14 The Canonical Triplot General Interpretation regardless of scaling P In unimodal model (CCA), perpendiculars drawn from species to environmental arrow gives approximate ranking of species response to that variable, and whether species has higherthanaverage or lowerthan average optimum on that environmental variable. Higherthanaverage Lowerthanaverage 27 The Canonical Triplot General Interpretation regardless of scaling P In linear model (RDA), direction of arrow drawn from orgin to species and environmental arrow gives approximate relationship between species and environmental variable; i.e., whether species has positive or negative relationship with that environmental variable. Positive correlation Negative correlation 28
15 The Canonical Triplot General Interpretation regardless of scaling P Perpendiculars drawn from samples to environmental arrows gives approximate ranking of sample values for that environmental variable. P And whether a sample has a higherthanaverage or lowerthanaverage value on that environmental variable. Higherthanaverage Lowerthanaverage P It is more natural to represent nominal environmental variables by points instead of arrows. P The points are located at the centroid of sites that belong to that class. P Classes containing sites with high values for a species will tend to lie close to that species point. 29 The Canonical Triplot Nominal Environmental Variables 30
16 The Canonical Triplot Samplesscaling Speciesscaling Don t worry; focus on relationships 31 Major Differences Between RDA and CCA CCA/dCCA P Chisquare distance among samples preserved (approximates unimodal species responses). P Rare species are given disproportionate weight in the analysis. P Unequal weighting of sites in the regression (equal to site totals). RDA P Euclidean distance among samples preserved (appropriate with linear species respones and can approximate unimodal responses with appropriate data transformations). P Rare species are not given high weight in the analysis. P Equal weighting of sites in the regression. 32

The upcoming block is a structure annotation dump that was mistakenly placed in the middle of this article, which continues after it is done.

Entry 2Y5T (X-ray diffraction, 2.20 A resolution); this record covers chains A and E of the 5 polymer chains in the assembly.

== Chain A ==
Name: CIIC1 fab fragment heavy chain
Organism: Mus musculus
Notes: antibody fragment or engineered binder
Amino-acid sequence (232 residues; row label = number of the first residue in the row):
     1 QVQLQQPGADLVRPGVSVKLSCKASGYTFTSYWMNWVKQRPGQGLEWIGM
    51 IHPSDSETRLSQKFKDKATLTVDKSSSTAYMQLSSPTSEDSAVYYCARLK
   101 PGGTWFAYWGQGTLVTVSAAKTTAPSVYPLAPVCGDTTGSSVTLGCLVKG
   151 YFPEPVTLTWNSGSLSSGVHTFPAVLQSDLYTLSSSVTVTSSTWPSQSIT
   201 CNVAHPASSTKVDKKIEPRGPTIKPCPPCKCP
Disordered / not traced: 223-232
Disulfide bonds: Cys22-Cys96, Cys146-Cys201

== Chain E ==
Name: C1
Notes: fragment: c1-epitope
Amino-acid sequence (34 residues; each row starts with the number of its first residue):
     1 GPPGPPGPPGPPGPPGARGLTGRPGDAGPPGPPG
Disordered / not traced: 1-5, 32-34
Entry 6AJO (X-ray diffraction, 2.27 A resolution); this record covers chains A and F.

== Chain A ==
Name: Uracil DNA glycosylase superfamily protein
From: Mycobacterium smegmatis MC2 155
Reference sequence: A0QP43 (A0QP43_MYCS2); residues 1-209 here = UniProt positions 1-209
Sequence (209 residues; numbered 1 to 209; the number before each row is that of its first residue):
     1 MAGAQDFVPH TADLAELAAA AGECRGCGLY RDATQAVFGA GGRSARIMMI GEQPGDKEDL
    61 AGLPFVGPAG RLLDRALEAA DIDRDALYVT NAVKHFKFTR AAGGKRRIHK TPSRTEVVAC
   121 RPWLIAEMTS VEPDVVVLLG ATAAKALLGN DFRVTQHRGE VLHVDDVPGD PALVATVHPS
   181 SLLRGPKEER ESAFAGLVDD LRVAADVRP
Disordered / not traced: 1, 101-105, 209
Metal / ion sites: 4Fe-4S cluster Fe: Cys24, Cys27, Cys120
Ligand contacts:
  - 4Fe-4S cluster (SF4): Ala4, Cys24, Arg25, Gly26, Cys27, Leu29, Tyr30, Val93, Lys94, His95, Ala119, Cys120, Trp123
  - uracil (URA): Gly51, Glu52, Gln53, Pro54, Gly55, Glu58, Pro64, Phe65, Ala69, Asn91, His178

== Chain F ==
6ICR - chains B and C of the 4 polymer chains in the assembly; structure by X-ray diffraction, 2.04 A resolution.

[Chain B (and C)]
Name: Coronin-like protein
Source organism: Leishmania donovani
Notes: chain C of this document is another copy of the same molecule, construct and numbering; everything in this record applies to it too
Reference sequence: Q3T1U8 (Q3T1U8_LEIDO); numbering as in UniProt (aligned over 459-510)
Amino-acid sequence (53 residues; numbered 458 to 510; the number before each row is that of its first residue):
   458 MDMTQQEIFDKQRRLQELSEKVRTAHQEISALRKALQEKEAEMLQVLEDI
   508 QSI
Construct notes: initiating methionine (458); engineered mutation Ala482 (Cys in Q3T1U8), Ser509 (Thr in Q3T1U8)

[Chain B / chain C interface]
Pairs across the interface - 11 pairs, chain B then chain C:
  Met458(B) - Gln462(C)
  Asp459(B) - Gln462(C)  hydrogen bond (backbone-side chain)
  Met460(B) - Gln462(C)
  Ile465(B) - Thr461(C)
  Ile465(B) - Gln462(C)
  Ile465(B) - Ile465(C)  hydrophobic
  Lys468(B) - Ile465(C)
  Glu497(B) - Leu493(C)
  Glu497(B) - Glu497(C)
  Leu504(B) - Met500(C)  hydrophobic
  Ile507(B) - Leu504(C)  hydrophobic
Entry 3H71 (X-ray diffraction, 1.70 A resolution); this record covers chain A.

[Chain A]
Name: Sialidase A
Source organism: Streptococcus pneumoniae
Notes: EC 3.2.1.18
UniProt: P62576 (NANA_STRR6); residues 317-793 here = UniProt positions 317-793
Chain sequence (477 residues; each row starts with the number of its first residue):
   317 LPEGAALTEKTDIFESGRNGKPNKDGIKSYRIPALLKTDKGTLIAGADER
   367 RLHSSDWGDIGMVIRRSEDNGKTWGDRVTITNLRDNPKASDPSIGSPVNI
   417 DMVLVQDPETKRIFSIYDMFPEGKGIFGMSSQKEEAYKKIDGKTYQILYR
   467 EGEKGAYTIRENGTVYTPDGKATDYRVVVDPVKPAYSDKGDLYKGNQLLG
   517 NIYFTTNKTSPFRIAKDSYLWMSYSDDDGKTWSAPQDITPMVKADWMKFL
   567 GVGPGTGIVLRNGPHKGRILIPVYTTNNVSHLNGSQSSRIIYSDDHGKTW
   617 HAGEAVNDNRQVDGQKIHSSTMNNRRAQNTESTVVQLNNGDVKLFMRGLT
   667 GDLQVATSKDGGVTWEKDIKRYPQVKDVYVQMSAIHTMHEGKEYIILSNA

17 Major Differences Between RDA and CCA CCA/dCCA P Speciesenvironment correlation equals the correlation between the site scores that are weighted averages of the species scores (WA s) and the site scores that are a linear combination of the environmental variables (LC s). P Ordination diagram can be interpreted using the centroid principle. RDA P Speciesenvironment correlation equals the correlation between the site scores that are weighted sums of the species scores (WA s) and the site scores that are a linear combination of the environmental variables (LC s). P Ordination diagram can be interpreted using the biplot rule. 33 Usefulness of Constrained Ordination Displaying Interpretable Relationships P Constrained ordination (as with any ordination) is ultimately about portraying meaningful speciesenvironment relationships. 34
18 Usefulness of Constrained Ordination Displaying Interpretable Relationships P Constrained ordination (as with any ordination) is ultimately about portraying meaningful speciesenvironment relationships. 35 Usefulness of Constrained Ordination Displaying Interpretable Relationships P Constrained ordination (as with any ordination) is ultimately about portraying meaningful speciesenvironment relationships. 36